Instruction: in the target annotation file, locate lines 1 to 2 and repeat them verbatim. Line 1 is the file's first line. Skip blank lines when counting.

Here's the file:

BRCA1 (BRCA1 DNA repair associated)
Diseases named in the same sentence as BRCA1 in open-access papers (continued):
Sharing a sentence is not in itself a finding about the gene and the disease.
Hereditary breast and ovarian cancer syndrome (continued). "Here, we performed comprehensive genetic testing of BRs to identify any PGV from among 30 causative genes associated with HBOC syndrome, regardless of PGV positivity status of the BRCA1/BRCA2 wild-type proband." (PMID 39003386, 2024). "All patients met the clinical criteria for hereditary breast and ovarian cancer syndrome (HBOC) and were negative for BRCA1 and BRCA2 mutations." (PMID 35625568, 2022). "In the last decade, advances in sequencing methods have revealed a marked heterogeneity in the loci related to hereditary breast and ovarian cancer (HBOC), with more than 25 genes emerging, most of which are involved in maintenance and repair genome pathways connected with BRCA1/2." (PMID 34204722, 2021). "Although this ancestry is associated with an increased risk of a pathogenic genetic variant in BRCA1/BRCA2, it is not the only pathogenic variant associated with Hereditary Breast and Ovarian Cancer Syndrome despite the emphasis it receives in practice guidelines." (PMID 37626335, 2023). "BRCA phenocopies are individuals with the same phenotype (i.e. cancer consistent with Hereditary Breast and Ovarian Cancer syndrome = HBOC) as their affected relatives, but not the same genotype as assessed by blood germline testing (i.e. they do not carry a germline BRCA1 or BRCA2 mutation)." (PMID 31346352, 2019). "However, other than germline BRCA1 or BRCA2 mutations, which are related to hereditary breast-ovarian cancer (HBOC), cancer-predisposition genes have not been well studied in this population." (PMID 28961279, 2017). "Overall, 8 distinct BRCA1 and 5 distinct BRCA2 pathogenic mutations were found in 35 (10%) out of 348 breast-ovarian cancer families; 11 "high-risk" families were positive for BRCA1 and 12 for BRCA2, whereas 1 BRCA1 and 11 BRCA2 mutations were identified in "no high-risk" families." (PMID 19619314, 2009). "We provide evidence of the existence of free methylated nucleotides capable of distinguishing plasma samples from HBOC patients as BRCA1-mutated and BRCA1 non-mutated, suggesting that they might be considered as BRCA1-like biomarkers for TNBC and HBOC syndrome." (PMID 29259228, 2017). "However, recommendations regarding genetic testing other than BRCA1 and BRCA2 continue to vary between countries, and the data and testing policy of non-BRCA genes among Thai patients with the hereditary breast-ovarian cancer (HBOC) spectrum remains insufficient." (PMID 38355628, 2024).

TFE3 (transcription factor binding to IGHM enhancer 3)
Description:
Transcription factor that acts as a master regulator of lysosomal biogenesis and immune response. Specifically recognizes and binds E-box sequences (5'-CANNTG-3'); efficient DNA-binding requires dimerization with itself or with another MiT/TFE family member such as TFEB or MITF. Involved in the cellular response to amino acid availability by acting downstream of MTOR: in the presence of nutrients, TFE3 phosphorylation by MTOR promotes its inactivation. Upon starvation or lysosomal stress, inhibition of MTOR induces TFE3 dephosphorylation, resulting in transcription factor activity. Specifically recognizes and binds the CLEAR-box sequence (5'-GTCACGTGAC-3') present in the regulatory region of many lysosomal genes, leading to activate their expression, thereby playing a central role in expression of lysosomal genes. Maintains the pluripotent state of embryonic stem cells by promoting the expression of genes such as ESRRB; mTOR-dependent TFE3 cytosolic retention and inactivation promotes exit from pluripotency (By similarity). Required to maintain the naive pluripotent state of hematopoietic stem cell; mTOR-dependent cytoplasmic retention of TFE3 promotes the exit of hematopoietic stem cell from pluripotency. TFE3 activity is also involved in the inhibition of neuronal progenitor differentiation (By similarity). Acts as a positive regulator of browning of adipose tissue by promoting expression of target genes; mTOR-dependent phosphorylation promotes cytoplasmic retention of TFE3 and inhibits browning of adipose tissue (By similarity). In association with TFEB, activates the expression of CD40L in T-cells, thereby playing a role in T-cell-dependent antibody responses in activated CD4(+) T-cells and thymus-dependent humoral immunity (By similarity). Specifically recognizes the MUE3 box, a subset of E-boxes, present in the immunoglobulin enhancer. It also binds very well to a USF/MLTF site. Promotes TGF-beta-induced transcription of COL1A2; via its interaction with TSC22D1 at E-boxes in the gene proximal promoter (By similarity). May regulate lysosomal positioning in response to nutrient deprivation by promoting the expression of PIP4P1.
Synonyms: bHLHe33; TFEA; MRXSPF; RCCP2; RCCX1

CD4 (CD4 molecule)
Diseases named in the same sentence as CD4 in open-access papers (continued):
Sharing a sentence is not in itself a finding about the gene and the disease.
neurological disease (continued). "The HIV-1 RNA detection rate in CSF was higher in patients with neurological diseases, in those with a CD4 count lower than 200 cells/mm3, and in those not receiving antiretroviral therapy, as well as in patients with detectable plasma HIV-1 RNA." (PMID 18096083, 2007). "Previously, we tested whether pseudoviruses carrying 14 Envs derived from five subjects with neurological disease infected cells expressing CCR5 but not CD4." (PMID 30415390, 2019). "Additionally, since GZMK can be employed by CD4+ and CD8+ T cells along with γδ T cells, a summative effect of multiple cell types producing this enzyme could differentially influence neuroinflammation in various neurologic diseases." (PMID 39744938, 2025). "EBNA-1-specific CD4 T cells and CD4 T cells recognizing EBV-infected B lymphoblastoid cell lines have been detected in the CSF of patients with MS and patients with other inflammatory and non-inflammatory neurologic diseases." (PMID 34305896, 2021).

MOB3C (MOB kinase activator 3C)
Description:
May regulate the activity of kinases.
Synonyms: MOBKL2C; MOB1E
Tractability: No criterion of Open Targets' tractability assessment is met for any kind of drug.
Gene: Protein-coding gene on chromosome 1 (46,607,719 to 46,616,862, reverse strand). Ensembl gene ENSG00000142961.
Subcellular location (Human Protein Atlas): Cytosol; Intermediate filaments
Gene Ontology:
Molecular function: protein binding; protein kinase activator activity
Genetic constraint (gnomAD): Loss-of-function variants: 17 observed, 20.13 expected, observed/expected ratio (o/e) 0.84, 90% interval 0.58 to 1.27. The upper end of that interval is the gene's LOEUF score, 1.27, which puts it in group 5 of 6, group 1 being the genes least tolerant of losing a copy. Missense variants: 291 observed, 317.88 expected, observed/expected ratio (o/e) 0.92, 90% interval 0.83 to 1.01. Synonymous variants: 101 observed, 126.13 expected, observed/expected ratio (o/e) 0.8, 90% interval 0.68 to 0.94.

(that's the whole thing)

BRCA1 (BRCA1 DNA repair associated)
Diseases named in the same sentence as BRCA1 in open-access papers (continued):